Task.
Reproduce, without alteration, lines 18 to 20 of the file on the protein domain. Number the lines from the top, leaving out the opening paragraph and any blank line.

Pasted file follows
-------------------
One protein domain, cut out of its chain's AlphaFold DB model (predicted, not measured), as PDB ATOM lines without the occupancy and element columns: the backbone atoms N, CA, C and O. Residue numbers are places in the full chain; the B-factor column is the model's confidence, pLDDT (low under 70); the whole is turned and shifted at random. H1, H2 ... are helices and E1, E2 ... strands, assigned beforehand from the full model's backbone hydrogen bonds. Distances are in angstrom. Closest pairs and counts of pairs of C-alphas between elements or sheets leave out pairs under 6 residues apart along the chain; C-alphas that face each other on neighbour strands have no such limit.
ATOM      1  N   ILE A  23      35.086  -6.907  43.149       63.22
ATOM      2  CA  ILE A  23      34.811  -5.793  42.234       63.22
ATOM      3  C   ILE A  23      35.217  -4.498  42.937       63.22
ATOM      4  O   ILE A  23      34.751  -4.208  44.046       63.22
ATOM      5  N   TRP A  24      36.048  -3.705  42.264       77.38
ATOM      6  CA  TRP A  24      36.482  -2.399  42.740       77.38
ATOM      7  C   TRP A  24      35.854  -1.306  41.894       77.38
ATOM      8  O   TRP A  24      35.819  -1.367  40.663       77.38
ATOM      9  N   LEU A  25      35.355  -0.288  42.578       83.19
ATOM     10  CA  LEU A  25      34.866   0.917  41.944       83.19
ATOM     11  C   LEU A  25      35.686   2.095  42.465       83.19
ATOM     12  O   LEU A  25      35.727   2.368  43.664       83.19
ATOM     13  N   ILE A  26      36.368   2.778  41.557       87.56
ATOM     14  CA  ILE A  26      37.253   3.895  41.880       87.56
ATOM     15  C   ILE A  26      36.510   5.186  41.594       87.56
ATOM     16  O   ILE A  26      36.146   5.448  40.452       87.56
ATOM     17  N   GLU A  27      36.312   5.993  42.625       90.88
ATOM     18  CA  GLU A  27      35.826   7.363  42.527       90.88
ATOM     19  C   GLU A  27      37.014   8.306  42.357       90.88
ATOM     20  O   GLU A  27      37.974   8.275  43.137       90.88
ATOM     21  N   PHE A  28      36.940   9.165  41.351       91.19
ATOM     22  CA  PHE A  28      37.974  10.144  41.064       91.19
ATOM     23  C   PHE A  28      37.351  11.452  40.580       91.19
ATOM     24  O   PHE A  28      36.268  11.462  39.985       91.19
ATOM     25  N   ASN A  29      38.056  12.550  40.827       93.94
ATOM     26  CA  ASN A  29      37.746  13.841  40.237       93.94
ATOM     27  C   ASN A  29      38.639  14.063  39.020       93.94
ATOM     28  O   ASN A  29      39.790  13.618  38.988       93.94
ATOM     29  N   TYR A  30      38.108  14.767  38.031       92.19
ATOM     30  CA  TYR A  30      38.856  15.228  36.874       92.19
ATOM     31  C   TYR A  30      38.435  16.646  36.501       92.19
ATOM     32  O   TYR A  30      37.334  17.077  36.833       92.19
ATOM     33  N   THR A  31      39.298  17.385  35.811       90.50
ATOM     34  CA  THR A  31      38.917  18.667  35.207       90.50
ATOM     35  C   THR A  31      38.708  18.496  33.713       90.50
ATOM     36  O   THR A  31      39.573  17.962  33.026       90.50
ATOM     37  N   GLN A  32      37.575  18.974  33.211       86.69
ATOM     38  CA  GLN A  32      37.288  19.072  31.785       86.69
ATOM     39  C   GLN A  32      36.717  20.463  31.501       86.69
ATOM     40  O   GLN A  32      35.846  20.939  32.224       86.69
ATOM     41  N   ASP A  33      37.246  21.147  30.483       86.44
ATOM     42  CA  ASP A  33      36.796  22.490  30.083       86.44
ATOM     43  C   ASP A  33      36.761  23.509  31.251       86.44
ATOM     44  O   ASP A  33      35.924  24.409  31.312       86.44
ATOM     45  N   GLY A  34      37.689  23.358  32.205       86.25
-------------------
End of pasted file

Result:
ATOM     18  CA  GLU A  27      35.826   7.363  42.527       90.88
ATOM     19  C   GLU A  27      37.014   8.306  42.357       90.88
ATOM     20  O   GLU A  27      37.974   8.275  43.137       90.88